Many parents this week got the Minnesota Assessment test results, which unfortunately do not assess how Minnesotan they are. Your child had a score for 630 for Viking Fan-Quotient, seasonally adjusted for how much they stink at present; the median score is 619. It would be interesting, but confounding and inevitably meaningless.

Which brings us to the actual letter itself. After scanning for the verdicts and sighing with relief, I was drawn to all the numbers the state has assigned my child.

Under daughter's name are a series of numbers. There's something called the "Local Use" number, which I assume is the student ID, but may also be used if they want to use her, locally.

The next number is called "MARSS#." It is 13 digits long. It's the same as the Local Use number, but it has six zeros and a 1, so they're future-proofed until the day the number of students being tracked tops 999 million.

I googled MARSS and to my horror came up with the "Medium Altitude Reconnaissance Surveillance System." This sounds like a drone!

You want to get on the phone: Excuse me, are you tracking my child with a drone? Because if you are, I want to know who gave you authority, what you do with the information, what sort of target-acquisition package you have on the vehicle, and whether she did come straight home like she said instead of stopping at Starbucks. No, I will not hold. I want answers. (I could smell the pumpkin spice latte.)

Good thing I didn't jump the gun. It's the "Minnesota Automated Reporting Student System." If I understand the Department of Education's website, MARSS is helpful for getting Average Daily Membership (ADM) which is posted to the Minnesota Funding Reports (MFR) Web page, which ties into the Overall Membership Group (OMG) and the Length of Learning (LOL) databases, all of which are run by the Department of Facilitating Plain and Clear Bureaucratic Acronyms (DFPCBA, pronounced "Diffupcaba.")

But wait! There's more. There's the "Math UIN." Note that I didn't say UIN#. So the "N" must mean number, right? But if you don't know that, you'd say "here's my kid's UIN number," and sound as redundant as someone who says "here's my PIN number," which you shouldn't; why are you telling that to anyone? Seriously, keep it to yourself.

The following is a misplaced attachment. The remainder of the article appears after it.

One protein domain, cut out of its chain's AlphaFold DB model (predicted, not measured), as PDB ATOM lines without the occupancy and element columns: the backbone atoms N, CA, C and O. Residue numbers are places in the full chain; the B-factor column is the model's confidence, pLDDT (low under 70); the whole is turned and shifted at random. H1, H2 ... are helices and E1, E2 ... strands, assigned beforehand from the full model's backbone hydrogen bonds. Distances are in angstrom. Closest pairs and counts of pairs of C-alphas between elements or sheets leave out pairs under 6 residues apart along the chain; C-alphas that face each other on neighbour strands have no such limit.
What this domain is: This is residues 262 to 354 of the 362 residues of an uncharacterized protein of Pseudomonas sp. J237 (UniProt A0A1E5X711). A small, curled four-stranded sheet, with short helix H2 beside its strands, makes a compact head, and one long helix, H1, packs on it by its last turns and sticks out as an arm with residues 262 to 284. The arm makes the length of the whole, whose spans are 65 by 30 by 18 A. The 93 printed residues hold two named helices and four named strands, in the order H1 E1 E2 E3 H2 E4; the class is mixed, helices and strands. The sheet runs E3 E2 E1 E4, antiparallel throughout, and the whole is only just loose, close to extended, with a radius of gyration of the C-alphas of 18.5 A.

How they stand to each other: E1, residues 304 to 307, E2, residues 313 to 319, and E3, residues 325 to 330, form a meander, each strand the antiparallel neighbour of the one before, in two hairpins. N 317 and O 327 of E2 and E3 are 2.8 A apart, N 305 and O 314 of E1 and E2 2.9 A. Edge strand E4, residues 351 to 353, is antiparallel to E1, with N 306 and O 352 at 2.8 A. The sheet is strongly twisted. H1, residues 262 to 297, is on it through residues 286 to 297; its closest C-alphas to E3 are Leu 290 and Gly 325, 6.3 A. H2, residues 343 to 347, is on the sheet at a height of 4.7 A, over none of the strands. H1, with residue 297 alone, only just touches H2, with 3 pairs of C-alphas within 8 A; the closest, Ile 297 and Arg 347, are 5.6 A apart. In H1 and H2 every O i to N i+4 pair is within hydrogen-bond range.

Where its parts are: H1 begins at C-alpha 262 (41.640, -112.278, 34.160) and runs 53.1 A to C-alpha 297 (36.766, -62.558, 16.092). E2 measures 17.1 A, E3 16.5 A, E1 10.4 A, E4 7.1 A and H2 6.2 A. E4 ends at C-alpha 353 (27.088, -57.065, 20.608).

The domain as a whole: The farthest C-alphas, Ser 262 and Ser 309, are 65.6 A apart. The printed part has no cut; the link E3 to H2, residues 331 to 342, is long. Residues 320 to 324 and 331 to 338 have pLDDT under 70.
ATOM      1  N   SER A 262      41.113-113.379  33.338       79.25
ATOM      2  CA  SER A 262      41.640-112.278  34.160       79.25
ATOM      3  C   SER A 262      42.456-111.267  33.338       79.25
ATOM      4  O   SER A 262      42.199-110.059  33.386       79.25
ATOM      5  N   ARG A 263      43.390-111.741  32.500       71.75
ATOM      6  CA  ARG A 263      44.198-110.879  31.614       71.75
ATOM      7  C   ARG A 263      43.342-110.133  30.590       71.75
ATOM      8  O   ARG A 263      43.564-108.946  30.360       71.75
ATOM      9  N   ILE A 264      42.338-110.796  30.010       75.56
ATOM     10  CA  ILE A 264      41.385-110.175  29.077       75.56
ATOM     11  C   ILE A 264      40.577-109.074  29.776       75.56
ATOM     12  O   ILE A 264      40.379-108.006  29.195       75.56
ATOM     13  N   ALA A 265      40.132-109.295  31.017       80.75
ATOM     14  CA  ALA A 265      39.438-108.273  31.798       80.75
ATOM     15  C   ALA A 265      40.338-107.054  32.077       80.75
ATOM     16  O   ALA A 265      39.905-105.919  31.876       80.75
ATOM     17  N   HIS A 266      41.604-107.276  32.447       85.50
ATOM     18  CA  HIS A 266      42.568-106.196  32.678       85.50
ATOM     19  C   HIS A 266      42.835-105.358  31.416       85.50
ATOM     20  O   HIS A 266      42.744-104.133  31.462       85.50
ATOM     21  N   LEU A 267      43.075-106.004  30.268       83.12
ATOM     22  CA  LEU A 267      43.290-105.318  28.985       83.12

Anyway, searching on the DOE's website yielded a document called "POSTTEST EDIT 2012-2013," which gives you a glimpse of the hellish coding teachers are required to do.

The introduction notes that the Test WES is best used by "the District Assessment Coordinator (DAC), the MARSS Coordinator, and the Student Identity Validation System Coordinator." You can only imagine the nightmare before Student Identity Validation Systems were coordinated.

Let's just assume UIN means "Universal Identification Number" instead of "Unteachable Irritating Ninny," and go on. The entire point of the document is to show how daughter did on the MCA-III. That's the Minnesota Comprehensive Assessments, which determine how they perform on the Minnesota Academic Standards. The scale goes for 701 to 799; apparently you get 700 points for walking through the door.

Her progress score was 2677. I have no idea what that means.

But there's a helpful description: "The charts on the far right column show a circle that represents your child's scale score and a tolerance band that reflects the precision of that score. If the tolerance bands for strands overlap, your child's performance on those strands should not be considered as meaningfully different."

Someone — or, more likely, a committee — was tasked with explaining scores to the general public. Someone in the meeting said, "We should probably clarify the accuracy of overlapping tolerance bands on performance strands." Heads nodded: Good idea.

It all makes sense if you read it slowly, perhaps with your tongue stuck out the side to indicate mental effort, but it speaks of a massive project — student achievement testing — whose particulars are presented as if we're all part of the organization, and understand the jargon, the objectives, the methodology.

How about this instead: A, B, C, D. And not 50 shades of each.

Everyone knows what letter grades mean. But there's not a parent around who has gone up to his kid's room, shaken a letter that just arrived from the school and said, "Explain how you got a 620 in Math."

A = great. B = pretty good, let's make that an A. C = my precious snowflake may not be a rocket scientist after all. D = grounded.

Tell your kid she got 760, and she'll ask: Is that good?

Well, you got a 759 last year. Better study 1/50th harder.